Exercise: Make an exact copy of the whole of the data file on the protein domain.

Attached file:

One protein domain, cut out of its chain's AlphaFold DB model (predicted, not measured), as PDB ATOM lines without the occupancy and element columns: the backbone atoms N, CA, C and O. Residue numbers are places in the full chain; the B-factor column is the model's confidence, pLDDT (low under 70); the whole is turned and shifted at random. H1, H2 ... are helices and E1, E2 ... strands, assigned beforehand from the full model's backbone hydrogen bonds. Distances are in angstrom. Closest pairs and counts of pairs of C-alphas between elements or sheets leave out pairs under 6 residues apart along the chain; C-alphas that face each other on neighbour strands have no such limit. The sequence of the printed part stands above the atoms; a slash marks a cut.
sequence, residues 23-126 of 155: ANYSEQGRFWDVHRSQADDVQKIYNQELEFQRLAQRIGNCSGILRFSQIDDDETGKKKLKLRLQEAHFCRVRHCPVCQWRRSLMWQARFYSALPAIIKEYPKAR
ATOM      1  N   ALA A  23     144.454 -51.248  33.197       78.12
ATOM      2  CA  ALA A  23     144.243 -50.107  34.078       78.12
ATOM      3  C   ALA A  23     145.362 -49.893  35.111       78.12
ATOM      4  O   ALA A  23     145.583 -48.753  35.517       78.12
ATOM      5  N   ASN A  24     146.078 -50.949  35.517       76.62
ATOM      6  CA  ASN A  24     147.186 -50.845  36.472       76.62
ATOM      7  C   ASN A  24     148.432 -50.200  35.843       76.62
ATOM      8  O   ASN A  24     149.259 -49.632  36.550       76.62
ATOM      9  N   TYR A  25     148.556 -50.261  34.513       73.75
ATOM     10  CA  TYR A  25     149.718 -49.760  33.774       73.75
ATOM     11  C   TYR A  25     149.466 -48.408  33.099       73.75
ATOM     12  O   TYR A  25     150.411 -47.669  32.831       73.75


One protein domain, cut out of its chain's AlphaFold DB model (predicted, not measured), as PDB ATOM lines without the occupancy and element columns: the backbone atoms N, CA, C and O. Residue numbers are places in the full chain; the B-factor column is the model's confidence, pLDDT (low under 70); the whole is turned and shifted at random. H1, H2 ... are helices and E1, E2 ... strands, assigned beforehand from the full model's backbone hydrogen bonds. Distances are in angstrom. Closest pairs and counts of pairs of C-alphas between elements or sheets leave out pairs under 6 residues apart along the chain; C-alphas that face each other on neighbour strands have no such limit. The sequence of the printed part stands above the atoms; a slash marks a cut.
sequence, residues 23-126 of 155: ANYSEQGRFWDVHRSQADDVQKIYNQELEFQRLAQRIGNCSGILRFSQIDDDETGKKKLKLRLQEAHFCRVRHCPVCQWRRSLMWQARFYSALPAIIKEYPKAR
ATOM      1  N   ALA A  23     144.454 -51.248  33.197       78.12
ATOM      2  CA  ALA A  23     144.243 -50.107  34.078       78.12
ATOM      3  C   ALA A  23     145.362 -49.893  35.111       78.12
ATOM      4  O   ALA A  23     145.583 -48.753  35.517       78.12
ATOM      5  N   ASN A  24     146.078 -50.949  35.517       76.62
ATOM      6  CA  ASN A  24     147.186 -50.845  36.472       76.62
ATOM      7  C   ASN A  24     148.432 -50.200  35.843       76.62
ATOM      8  O   ASN A  24     149.259 -49.632  36.550       76.62
ATOM      9  N   TYR A  25     148.556 -50.261  34.513       73.75
ATOM     10  CA  TYR A  25     149.718 -49.760  33.774       73.75
ATOM     11  C   TYR A  25     149.466 -48.408  33.099       73.75
ATOM     12  O   TYR A  25     150.411 -47.669  32.831       73.75